One new approach to identify and track the global spread of any bacterial pathogen is by determining the variations among house-keeping genes.[45] Genetic relatedness among same molecular type (emm type in case of GAS strains) can be determined with a high degree of discrimination through MLST. More than 400 sequence types have been identified among GAS strains across the globe.[46] In a study conducted in our laboratory, 87 STs were identified among 55 emm types of 143 South Indian GAS isolates [Table 2].[44] In many instances, same emm types identified different MLST patterns while in others, same MLST pattern was identified among different emm types. Phylogenetic trees derived from emm types and MLST types showed close similarities indicating similar points of origin. Family clusters identified in both phylogenetic trees indicated much diversity and very little clonality. This was the first time ever such a high heterogeneity among Indian GAS strains was confirmed by both molecular and bioinformatic methods.
Table 2: Distribution of multilocus sequence typing patterns among emm types of South Indian Group A streptococcal isolates

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 ~ Vaccine Strategies and Their Implications in the Indian Context Top

The global burden of RF/RHD is roughly estimated to be 15.6 million with 282,000 new patients and 233,000 deaths each year.[2] Population-based studies from developing countries have shown prevalence to be high in Africa and Asia, including India.[1],[47] Studies conducted in India during the last few decades of 20th Century, show a high prevalence of RHD that vary from 1 to 11 per 1000 school-going children in the age group of 5–15 years.[2],[3],[4] There are also reports from some centres in India showing a declining trend; however, this needs to interpreted with caution as methodological differences do exist in these studies.[1],[48]

Although the economic burden of GAS disease is unknown in India, a recent study from Fiji found that the cost of RHD mortality over a 5-year period is around US $30 million.[49] This works out to be 1% of the GDP and puts a heavy economic burden for the country. It was also found that a GAS vaccine would be the most cost-effective method to control/prevent RF/RHD which in endemic regions would cost about US $137–458 per DALY averted if the vaccine provides 80% efficacy and 60%–95% coverage. This is in comparison to 22000–23000 US $ for the treatment of all cases of sore throat. Similar numbers for wealthy countries where GAS infections are less endemic would be approximately US $500 million per year for the treatment of sore throat. Although such data are unavailable for impetigo, PSGN, or invasive GAS disease, it can be assumed that an equally significant economic burden can be expected for the treatment of these conditions.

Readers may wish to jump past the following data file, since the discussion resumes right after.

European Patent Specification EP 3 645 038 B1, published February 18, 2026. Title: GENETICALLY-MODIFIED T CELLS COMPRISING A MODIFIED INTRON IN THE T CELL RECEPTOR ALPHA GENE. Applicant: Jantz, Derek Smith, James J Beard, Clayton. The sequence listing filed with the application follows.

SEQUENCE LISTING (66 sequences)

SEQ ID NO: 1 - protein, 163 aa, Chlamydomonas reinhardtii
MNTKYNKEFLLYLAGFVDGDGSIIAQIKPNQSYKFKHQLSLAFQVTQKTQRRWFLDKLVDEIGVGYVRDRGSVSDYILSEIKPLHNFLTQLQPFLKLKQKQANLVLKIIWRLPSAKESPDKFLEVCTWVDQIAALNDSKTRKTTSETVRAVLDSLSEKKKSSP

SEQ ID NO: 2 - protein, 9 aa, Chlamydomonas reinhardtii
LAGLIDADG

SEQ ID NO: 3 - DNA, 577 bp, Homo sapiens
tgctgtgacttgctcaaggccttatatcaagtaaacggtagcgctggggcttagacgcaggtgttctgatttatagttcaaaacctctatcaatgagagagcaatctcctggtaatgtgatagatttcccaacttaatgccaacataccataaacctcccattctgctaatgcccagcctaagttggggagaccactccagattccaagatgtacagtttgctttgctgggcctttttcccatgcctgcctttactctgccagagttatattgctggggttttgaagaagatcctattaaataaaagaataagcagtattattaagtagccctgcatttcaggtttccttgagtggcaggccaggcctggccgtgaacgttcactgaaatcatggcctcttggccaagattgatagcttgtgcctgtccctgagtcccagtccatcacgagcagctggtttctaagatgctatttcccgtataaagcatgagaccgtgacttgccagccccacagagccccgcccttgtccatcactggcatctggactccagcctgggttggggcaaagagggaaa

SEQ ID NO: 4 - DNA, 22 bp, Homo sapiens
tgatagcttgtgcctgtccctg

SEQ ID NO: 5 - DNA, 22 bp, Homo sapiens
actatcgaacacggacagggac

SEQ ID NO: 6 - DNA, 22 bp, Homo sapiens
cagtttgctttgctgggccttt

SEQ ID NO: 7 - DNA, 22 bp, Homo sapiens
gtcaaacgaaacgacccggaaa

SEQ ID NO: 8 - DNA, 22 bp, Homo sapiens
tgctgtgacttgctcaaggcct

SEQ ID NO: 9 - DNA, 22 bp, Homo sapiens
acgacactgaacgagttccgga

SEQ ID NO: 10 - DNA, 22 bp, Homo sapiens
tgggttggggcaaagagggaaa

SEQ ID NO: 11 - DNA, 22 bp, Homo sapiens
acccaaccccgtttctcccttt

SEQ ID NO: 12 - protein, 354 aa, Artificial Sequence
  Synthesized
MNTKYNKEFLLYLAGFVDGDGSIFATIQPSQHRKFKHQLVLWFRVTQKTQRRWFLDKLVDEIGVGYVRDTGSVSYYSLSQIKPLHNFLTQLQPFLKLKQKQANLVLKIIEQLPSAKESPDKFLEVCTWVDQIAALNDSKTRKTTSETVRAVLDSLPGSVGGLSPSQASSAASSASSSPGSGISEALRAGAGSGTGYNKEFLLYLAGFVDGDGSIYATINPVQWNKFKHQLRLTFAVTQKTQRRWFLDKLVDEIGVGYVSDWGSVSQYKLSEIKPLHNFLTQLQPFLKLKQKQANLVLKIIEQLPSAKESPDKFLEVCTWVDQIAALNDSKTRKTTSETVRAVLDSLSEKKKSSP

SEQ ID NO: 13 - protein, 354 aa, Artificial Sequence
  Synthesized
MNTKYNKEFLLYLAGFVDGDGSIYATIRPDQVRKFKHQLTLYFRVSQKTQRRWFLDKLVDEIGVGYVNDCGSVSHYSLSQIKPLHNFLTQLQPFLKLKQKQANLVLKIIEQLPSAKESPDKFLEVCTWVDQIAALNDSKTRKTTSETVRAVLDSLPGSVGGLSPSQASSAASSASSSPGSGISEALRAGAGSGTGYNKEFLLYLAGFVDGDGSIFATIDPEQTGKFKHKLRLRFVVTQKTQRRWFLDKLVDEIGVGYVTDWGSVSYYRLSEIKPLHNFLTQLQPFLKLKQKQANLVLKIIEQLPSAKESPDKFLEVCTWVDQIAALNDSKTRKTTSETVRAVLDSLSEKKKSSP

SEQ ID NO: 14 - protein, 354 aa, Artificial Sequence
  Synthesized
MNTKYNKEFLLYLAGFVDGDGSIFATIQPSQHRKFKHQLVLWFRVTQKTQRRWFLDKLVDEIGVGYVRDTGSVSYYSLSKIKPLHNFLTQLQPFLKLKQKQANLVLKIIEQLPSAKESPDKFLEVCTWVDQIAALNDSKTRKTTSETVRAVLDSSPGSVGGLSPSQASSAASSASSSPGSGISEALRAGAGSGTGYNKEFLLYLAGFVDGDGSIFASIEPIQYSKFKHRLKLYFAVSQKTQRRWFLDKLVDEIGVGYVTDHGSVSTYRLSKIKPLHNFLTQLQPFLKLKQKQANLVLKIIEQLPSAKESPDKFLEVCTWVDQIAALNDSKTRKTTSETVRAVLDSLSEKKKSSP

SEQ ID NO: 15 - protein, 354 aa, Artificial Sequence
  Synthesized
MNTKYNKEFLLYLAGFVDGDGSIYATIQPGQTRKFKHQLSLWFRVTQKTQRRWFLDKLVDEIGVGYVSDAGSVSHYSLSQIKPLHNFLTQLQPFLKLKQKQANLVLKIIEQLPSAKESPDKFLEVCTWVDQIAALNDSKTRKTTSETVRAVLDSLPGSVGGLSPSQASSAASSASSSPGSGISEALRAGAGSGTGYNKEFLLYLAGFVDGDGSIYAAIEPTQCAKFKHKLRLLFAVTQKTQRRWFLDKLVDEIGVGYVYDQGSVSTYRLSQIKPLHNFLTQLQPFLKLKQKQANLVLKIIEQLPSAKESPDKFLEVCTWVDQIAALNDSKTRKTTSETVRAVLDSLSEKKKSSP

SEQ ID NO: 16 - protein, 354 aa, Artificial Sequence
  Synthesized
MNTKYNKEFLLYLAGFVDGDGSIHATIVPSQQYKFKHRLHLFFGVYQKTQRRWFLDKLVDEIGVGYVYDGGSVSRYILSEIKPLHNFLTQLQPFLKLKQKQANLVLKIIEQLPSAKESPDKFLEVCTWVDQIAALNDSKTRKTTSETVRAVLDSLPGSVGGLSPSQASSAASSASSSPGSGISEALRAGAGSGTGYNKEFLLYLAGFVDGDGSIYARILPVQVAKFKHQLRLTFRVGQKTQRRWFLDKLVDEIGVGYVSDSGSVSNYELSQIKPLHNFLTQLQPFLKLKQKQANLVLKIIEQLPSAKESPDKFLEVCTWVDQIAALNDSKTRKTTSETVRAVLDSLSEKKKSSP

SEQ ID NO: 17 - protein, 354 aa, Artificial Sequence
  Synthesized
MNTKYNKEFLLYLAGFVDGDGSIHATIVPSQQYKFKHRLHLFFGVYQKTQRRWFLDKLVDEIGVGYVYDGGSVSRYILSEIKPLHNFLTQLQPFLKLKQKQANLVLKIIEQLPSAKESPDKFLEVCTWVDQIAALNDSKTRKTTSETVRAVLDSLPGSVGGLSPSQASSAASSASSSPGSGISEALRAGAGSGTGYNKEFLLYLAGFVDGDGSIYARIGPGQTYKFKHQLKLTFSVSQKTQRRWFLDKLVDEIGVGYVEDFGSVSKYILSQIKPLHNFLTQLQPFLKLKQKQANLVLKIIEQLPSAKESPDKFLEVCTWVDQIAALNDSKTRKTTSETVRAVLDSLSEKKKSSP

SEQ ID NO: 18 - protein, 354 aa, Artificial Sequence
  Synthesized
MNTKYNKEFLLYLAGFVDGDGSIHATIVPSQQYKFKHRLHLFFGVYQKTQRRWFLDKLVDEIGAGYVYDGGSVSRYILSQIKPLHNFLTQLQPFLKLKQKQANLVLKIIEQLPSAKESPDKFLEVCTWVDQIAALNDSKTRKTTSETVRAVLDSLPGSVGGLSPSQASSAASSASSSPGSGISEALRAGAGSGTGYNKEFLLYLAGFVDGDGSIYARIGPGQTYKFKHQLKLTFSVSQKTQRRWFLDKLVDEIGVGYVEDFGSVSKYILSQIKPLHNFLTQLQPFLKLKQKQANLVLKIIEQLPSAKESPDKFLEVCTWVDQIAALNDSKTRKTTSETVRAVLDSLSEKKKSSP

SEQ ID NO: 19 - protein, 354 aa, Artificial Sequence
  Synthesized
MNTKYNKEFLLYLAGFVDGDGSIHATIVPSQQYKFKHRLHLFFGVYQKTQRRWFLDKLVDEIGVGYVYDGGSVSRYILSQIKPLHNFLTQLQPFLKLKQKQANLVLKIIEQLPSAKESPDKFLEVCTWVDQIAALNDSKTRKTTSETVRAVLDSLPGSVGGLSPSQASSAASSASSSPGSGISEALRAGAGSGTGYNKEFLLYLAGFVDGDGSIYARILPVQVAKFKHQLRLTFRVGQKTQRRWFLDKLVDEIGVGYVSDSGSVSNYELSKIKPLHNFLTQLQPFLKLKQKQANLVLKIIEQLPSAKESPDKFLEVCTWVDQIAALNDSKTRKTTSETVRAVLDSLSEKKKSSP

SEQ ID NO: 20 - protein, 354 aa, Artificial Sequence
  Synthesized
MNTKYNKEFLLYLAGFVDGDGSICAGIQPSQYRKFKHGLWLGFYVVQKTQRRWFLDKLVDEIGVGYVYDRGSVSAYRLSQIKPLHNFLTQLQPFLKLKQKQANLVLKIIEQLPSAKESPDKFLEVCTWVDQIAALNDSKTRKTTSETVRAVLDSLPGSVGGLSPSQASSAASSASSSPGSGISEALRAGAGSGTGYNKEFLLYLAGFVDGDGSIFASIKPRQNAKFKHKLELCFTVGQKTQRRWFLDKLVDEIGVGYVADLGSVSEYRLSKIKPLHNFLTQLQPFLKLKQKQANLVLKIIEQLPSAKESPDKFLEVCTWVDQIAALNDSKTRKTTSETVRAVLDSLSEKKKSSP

Although an efficient and potent GAS vaccine is still in the experimental stage, a possibility for such a vaccine exists more than ever before.[36],[50] Type-specific protective immunity developed during natural infection is long lasting and often remains as long as 30 years.[36] In addition, infection with multiple types at different times results in immunity to different types. Studies in mice have shown that animals challenged with virulent strains are protected against subsequent intranasal challenge with the homologous type indicating the development of type-specific immunity.[51] This clearly shows that the latter is a key factor while designing an M-protein-based type-specific vaccine. One major point against such a vaccine is the existence of >200 emm types that can cause human infection. As described earlier, epidemiological studies have shown that high diversity of emm types in endemic regions; this indicates that type-specific vaccines would be less effective in such settings. It is also shown that only very few emm types identified in Asia and Africa are actually included in the 26-valent vaccine of Dale.[40],[26] Steer et al.[36] reported that a 26-valent vaccine that would give ≥72% coverage will give only 24%–39% in low- or middle-income setting. This vaccine was then reformulated into a 30-valent vaccine which showed protection not only against all 30 emm types but also was shown to elicit opsonising antibodies to non-vaccine emm types.[50] More recently, Dale et al.[52] used the emm cluster typing system, in combination with computational structure-based peptide modelling, as a novel approach to the design of potentially broadly protective M-protein-based vaccines. If the above studies confirm the findings, then a broadly effective vaccine is feasible for use against a wide variety of GAS types, including those encountered in low-income countries.